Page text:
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Pathog Dis. 2018 Mar 1;76(2). doi: 10.1093/femspd/fty011.

Direct visualization of the expression and localization of chlamydial effector proteins within infected host cells.

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Program in Infectious Diseases, School of Public Health, University of California, 51 Koshland Hall, Berkeley, CA 94720, USA.
Division of Allergy and Infectious Diseases, Department of Medicine, University of Washington, 750 Republican St Seattle, WA 98109, USA.


Chlamydia secrete into host cells a diverse array of effector proteins, but progress in characterizing the spatiotemporal localization of these proteins has been hindered by a paucity of genetic approaches in Chlamydia and also by the challenge of studying these proteins within the live cellular environment. We adapted a split-green fluorescent protein (GFP) system for use in Chlamydia to label chlamydial effector proteins and track their localization in host cells under native environment. The efficacy of this system was demonstrated by detecting several known Chlamydia proteins including IncA, CT005 and CT694. We further used this approach to detect two chlamydial deubiquitinases (CT867 and CT868) within live cells during the infection. CT868 localized only to the inclusion membrane at early and late developmental stages. CT867 localized to the chlamydial inclusion membrane at an early developmental stage and was concomitantly localized to the host plasma membrane at a late stage during the infection. These data suggest that chlamydial deubiquitinase play important roles for chlamydial pathogenesis by targeting proteins at both the plasma membrane and the chlamydial inclusion membrane. The split-GFP technology was demonstrated to be a robust and efficient approach to identify the secretion and cellular localization of important chlamydial virulence factors.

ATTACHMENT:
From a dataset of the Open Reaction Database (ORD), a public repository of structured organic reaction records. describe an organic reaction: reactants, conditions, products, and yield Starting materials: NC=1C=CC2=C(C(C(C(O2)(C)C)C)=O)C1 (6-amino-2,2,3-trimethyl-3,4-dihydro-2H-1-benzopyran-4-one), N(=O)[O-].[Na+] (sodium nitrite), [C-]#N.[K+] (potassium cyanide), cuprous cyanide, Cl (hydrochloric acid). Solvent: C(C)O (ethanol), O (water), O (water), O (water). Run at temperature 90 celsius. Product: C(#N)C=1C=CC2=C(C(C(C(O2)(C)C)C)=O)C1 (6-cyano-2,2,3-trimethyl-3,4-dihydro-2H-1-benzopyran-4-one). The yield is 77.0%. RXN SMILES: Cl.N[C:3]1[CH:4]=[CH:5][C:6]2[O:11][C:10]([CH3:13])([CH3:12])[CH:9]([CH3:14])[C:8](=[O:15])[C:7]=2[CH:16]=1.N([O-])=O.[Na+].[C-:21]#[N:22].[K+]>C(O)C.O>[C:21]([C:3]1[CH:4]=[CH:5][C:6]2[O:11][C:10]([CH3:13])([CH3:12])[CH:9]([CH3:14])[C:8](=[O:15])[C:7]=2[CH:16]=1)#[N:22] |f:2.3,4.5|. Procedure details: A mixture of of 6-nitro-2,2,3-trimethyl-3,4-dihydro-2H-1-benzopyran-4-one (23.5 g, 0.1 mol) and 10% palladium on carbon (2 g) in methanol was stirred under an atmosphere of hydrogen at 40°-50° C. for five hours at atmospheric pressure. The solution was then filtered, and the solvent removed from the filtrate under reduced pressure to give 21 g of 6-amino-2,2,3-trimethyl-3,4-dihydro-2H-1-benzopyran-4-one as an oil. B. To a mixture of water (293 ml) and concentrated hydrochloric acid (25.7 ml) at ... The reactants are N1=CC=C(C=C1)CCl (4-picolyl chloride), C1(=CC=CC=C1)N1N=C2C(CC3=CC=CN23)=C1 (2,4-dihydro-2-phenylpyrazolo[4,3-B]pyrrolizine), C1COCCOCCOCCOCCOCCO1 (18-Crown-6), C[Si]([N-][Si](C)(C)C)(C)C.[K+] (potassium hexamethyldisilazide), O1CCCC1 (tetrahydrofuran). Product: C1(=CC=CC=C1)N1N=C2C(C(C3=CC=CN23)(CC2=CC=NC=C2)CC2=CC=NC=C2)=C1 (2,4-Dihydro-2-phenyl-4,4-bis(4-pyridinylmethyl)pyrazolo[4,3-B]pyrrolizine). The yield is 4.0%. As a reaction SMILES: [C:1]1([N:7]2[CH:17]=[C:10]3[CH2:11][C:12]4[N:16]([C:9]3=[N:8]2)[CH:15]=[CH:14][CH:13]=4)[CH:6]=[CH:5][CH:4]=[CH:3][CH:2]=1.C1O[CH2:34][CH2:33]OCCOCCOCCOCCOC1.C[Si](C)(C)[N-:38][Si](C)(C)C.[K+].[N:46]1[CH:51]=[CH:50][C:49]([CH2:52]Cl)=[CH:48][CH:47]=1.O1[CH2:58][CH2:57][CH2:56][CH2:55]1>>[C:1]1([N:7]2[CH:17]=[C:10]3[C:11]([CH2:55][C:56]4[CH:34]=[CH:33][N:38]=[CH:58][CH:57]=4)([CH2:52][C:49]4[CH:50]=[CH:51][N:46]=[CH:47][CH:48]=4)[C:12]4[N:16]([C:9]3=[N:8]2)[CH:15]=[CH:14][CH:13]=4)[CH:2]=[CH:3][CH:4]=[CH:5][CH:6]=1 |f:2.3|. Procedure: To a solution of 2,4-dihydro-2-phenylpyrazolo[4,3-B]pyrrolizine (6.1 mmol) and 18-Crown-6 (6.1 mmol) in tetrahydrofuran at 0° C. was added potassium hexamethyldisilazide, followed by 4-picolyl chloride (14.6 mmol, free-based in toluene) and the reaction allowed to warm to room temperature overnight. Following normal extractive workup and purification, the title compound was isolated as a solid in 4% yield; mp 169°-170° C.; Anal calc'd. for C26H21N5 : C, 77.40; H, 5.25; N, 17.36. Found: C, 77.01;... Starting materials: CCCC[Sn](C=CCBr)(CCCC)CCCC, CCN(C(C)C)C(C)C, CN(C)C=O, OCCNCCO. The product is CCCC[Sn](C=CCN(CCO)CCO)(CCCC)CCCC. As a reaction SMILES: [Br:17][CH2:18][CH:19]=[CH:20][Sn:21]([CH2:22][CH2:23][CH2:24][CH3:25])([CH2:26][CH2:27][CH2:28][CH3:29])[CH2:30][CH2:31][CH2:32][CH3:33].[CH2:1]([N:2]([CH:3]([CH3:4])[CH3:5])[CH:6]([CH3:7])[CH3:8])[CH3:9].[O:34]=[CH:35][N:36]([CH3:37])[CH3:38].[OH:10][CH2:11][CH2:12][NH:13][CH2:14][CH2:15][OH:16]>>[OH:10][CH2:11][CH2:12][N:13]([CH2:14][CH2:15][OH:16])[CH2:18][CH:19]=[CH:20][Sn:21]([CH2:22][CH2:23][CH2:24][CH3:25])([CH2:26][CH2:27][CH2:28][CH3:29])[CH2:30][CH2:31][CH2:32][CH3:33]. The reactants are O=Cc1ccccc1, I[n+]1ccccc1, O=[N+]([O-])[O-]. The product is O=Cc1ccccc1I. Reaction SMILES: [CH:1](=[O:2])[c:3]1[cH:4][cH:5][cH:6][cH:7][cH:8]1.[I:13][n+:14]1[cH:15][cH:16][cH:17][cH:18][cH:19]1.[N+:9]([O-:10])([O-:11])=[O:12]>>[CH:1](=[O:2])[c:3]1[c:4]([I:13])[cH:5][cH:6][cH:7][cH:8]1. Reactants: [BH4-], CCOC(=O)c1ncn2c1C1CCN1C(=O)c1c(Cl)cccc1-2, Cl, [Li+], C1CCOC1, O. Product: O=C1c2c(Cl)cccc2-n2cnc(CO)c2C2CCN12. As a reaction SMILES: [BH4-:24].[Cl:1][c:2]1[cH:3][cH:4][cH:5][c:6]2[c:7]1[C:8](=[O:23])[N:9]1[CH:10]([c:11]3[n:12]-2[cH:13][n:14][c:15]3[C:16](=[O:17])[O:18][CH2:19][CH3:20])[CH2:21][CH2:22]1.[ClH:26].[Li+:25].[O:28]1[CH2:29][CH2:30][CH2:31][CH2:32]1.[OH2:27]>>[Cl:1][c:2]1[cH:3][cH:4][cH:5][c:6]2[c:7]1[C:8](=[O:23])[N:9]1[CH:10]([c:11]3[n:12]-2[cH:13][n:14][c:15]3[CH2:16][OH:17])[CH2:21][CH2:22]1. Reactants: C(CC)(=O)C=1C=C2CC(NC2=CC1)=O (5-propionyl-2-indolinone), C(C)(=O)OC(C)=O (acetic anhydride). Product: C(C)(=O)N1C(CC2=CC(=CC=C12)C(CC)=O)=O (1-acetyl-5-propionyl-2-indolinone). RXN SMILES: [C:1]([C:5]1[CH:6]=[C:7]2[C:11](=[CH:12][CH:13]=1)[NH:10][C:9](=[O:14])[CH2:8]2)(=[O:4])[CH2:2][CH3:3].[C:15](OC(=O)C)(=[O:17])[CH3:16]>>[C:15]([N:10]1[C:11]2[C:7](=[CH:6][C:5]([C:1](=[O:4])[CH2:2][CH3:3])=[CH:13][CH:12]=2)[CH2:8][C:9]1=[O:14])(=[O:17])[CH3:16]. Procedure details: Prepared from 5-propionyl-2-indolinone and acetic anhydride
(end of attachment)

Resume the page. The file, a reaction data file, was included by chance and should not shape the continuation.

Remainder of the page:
[Available on 2019-01-30]
[Indexed for MEDLINE]

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